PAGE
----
"I'm not suggesting that you move heaven and earth to protect your child from the natural outcome of his choices. We all need to learn lessons, and if your child can do so without too much damage, life is a great teacher. (Meaning, you won't let him get a concussion to teach him to wear his bike helmet.) But you'll want to make sure these are actually "natural" consequences that your child doesn't perceive as punishment so they don't trigger all the negative effects of punishment. What's more, you'll want to be sure that your child is convinced that you aren't orchestrating the consequence and are firmly on his side, so you don't undermine your relationship with him."Life is a great teacher. When kids learn from natural consequences, they become better able to assess risk and make their own choices. To put it differently, I would rather have my own kids learn to behave on their own without me regulating them. If I create the "consequence" then they look to me for regulation. If they experience the consequences of their actions as a natural outcome, then they begin to observe the world without me getting involved and make better choices. They learn to regulate themselves. I know, interesting concept, but it works.
When I got into power struggles with my dad as a kid, I saw my dad as forcing his will upon me without really understanding what I wanted. Kids are great problem solvers. When faced with a problem that they can't solve, they may cry, act out or withdraw. When they act out, it's unwanted behavior. Parents who were spanked will spank their kids. Parents who were yelled at will yell at their kids. Parents who treated with the opportunity to talk about and solve the problem, will help their kids.
I was grounded, spanked, yelled at, and had to deal with a difficult, hard to predict contrarian that was my dad. This isn't to say my dad was or is evil. Just a bit confused. He could have helped me instead of punishing me. That's the point I want to make.
My mom? She was pretty simple about it. She was generally very compassionate and helped us to solve our problems. She talked with us. The difference is this: dad was uncomfortable with the feelings he experienced during our "unwanted" behavior. Mom wanted to talk it out. She wanted to help.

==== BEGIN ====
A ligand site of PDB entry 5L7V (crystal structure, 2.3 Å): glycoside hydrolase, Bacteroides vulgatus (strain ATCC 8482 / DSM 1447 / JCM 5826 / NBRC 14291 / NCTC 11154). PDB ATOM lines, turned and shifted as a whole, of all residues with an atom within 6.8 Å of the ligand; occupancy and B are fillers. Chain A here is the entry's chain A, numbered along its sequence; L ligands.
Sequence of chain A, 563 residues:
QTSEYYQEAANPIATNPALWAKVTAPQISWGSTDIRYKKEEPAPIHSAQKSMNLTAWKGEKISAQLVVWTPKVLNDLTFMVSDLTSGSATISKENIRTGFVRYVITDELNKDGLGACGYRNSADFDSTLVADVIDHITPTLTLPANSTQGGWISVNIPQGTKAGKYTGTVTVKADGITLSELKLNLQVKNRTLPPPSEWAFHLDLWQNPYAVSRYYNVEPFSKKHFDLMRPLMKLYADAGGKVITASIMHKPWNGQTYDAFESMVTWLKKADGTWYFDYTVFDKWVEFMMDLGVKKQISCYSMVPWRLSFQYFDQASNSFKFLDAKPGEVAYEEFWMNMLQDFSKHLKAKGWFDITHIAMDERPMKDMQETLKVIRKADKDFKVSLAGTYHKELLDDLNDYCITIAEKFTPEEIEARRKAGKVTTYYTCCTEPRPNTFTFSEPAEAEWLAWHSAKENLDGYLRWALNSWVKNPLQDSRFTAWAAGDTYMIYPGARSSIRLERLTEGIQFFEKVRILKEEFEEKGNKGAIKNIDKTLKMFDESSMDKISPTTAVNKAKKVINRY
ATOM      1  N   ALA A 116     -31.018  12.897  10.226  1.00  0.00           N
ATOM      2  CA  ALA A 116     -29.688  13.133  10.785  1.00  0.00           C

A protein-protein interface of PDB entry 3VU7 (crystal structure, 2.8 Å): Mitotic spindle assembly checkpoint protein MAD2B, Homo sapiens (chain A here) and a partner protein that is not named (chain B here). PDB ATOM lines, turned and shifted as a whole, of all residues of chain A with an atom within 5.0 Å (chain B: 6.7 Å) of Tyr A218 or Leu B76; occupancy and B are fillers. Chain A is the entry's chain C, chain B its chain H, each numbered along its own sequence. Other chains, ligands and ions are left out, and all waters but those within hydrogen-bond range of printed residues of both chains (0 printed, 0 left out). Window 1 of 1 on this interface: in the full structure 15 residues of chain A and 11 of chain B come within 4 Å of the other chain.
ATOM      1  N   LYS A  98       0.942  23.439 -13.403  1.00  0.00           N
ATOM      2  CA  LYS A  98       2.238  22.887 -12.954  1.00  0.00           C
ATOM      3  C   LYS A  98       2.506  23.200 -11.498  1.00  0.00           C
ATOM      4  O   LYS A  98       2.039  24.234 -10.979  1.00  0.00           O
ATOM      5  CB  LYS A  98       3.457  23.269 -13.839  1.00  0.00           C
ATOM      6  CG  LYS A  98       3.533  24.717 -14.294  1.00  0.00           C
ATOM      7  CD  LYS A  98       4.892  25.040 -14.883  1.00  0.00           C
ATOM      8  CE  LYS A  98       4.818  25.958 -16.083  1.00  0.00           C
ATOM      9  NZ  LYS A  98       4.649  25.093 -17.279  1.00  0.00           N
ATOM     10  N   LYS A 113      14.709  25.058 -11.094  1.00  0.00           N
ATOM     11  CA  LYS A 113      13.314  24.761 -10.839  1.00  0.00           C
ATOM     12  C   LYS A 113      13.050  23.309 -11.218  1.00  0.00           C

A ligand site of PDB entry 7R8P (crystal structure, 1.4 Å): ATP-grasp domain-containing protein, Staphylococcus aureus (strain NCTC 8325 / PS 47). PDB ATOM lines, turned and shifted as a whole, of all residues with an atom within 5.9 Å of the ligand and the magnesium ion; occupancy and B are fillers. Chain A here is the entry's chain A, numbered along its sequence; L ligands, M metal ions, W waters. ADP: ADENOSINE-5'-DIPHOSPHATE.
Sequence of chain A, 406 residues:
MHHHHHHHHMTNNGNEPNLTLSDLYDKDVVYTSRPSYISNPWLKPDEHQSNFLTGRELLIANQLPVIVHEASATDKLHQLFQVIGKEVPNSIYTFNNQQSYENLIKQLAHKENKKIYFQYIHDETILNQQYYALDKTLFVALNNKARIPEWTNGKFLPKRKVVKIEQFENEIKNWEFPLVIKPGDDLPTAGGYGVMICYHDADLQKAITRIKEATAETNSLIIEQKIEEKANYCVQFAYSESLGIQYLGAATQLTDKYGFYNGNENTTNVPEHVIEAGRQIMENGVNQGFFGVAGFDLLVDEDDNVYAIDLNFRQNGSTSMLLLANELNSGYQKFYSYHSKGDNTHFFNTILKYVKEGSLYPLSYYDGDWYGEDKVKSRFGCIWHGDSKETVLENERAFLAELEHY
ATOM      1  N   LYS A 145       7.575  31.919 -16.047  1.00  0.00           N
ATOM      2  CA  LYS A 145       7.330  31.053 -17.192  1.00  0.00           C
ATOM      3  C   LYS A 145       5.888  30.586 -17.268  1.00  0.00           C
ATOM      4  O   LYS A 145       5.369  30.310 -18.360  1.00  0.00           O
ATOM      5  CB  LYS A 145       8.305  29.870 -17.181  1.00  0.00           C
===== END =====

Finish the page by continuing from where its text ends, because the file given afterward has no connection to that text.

When those feelings came up for my parents it was like night and day. My dad punished for relief from the feelings of being powerless over the kids. Mom would always talk with us.
The message I got from each parent was different. With my dad, the message was, "Getting you to do things my way is more important than the love I have for you".With mom, the message was, "It's more important to talk about it and solve it together than to punish you for your behavior".
These power struggles are carried within us through adulthood. And as Alice Miller notes in many of her books, many of the most brutal dictators in history carried the same power struggles to positions of enormous power. Once seated in a position of power, the leader with unresolved issues with his parents will impose the fate of his childhood upon the people subject to his power. Miller found this with Hitler, Nicolae Ceaușescu, and a few others which don't readily come to mind now, because those are the two that I remember the best.
Hitler was savagely beaten by his father every day. He once confided in his sister that he had learned not to cry when spanked and even learned to count the beatings. Nicolae Ceaușescu was raised by an alcoholic father. His parents were forced to have more children than they wanted, so as an adult leader, he imposed the same fate upon the nation he led.
Humankind faces enormous problems: global warming, overpopulation, ocean acidification and that's just what we know about. At this juncture, we are faced with a choice: we can punish our kids or teach them how to solve problems. We can now look at every dictator to see where the inspiration for their abuse comes from: their parents. We can also be the problem solving inspiration for our children so that they grow up to be problem solvers rather than dictators. We do this by giving our kids the problem solving skills they need to cope with the demands of their environment.
We can either be ruled by problem solvers or by dictators. Nurturing and protecting our children will almost certainly save the human race before any dictator has a chance to rise to power. I can't think of a better way to leave the world for our kids.